Leaking bucket

To be frank, we're not exactly doing black-box testing. We know what we're here for and we know that Jest leaks some memory in-between the suites and after inspecting the heap dumps we sort of knew  what to look for: module cache. Therefore in the last test we introduced some imports. For this test (all variants), there is no wait and 1K suites, each with a single test.

Simple run:

table with simple run of node testing frameworks between jest, mocha, ava and tap

Import standard Node modules: path, crypto, os, fs in each test and call one function of each:

Atop of that, leave a “hanging” setInterval (possibly simulating opened connection) in the suite:

In the last run, Tap's timeout was set to 1 ms, because otherwise it would not start a new suit, waiting for the current one to finish.

  • Importing modules does not significantly affect memory for AVA, Tap or Mocha, while Jest more than doubles the memory.
  • Mocha keeps by far the lowest memory profile and best performance
  • Mocha and AVA stay stable regardless of open handles, while Jest goes crazy with memory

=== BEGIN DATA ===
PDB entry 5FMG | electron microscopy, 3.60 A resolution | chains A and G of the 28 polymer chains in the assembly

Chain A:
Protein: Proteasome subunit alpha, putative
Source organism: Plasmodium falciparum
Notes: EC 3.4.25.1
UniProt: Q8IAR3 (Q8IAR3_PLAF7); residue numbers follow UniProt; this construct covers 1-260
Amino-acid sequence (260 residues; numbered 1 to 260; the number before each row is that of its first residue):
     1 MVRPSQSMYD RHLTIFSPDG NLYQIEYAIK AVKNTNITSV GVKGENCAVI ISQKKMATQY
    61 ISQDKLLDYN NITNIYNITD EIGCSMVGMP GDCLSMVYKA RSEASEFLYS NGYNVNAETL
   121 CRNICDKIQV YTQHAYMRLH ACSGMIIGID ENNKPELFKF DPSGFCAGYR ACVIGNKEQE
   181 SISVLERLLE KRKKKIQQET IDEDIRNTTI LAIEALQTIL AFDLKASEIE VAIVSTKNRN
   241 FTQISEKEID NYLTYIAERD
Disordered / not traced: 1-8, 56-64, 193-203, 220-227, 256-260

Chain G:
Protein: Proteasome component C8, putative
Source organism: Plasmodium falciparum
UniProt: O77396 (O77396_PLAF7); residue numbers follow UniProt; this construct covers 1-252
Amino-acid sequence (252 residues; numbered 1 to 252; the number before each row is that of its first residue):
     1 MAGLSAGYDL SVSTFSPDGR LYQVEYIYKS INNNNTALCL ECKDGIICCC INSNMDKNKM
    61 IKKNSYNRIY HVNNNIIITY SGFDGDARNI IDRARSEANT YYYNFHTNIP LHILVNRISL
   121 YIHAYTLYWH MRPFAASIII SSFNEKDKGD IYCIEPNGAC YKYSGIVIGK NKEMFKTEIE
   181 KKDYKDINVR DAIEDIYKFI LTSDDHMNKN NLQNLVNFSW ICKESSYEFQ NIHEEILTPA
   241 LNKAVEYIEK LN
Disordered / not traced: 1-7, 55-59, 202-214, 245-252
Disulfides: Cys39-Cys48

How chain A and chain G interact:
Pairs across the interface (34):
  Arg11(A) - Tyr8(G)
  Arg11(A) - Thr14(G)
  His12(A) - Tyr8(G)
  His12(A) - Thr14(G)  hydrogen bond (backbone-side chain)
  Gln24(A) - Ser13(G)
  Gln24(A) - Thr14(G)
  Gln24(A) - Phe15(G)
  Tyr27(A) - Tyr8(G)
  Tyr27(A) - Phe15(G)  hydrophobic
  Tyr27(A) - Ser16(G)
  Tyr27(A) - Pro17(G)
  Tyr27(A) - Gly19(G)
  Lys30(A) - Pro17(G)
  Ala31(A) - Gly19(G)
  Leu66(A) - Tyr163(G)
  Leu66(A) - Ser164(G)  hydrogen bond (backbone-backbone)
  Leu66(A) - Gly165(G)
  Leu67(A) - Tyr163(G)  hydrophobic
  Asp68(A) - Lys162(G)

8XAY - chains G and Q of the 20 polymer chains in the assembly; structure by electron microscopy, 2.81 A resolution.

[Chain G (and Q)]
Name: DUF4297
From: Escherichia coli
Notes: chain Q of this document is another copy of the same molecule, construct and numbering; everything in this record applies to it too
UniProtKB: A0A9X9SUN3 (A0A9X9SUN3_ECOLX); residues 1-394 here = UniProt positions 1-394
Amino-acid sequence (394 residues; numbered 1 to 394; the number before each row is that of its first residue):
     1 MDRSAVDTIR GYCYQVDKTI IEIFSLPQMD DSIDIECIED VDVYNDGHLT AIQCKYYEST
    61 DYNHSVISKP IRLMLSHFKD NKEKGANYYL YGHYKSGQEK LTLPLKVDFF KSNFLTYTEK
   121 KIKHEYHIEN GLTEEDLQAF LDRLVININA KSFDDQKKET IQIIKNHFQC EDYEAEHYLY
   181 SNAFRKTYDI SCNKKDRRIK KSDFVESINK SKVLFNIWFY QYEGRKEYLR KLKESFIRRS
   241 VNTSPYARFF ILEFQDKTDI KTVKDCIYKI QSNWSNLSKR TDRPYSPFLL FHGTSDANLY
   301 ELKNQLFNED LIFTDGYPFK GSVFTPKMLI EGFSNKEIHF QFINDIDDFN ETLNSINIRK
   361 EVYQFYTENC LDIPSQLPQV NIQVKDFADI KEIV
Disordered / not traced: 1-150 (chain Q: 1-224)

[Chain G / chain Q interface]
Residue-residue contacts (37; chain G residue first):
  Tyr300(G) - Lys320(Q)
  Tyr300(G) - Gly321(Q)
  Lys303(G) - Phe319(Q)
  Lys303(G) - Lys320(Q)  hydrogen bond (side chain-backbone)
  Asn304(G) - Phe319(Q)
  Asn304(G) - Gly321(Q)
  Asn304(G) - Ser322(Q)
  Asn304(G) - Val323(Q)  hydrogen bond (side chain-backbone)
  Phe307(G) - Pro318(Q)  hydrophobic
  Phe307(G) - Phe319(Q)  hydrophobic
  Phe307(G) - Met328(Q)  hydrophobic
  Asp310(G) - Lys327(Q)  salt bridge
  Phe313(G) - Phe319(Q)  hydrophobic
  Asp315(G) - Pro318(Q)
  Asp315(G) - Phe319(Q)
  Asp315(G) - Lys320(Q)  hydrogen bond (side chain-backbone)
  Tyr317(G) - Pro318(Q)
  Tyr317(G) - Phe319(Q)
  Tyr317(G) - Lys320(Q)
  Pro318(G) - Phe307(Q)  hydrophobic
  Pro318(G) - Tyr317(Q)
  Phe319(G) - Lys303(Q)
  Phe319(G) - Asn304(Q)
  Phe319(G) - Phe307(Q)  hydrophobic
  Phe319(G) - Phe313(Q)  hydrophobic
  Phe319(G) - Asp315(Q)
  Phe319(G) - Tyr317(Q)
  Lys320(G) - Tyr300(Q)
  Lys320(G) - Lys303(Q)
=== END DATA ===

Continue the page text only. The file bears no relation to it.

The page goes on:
• Tap does handle the opened handles worse memory-wise, but not as bad as Jest

Summary: Most efficient Node testing framework

If performance is your key requirement, go with Mocha. It has in all tests the smallest memory footprint and surpasses all competitors in both serial and parallel mode.

AVA might be an interesting choice if you don’t plan to go with an extreme number of tests. Its default parallelization of tests within the suites is unique. It requires a lot of discipline to write tests without race conditions and makes integration tests over a shared resource challenging, but it might be worth your time.

Tap has poor time performance with an extremely large number of tests (same as AVA, but for AVA it is reasonable to have inferior performance due to running tests concurrently, whereas for Tap it is not obvious why it is so much worse than Jest for example). Surprisingly enough, it is the only runner that uses all available cores for test execution.

And lastly, everyone’s favorite Jest is outperformed by its competitors in almost every tested scenario in memory and usually in time as well.

Jaroslav Šmolík
Jaroslav Šmolík
Backend DeveloperJára likes to learn about design patterns and delves into how the same problems are solved in different languages and technologies. He likes TypeScript, reading, gRPC, Fish shell, sauna, Kitty terminal and puzzles.

Are you interested in working together? Let’s discuss it in person!

Get in touch >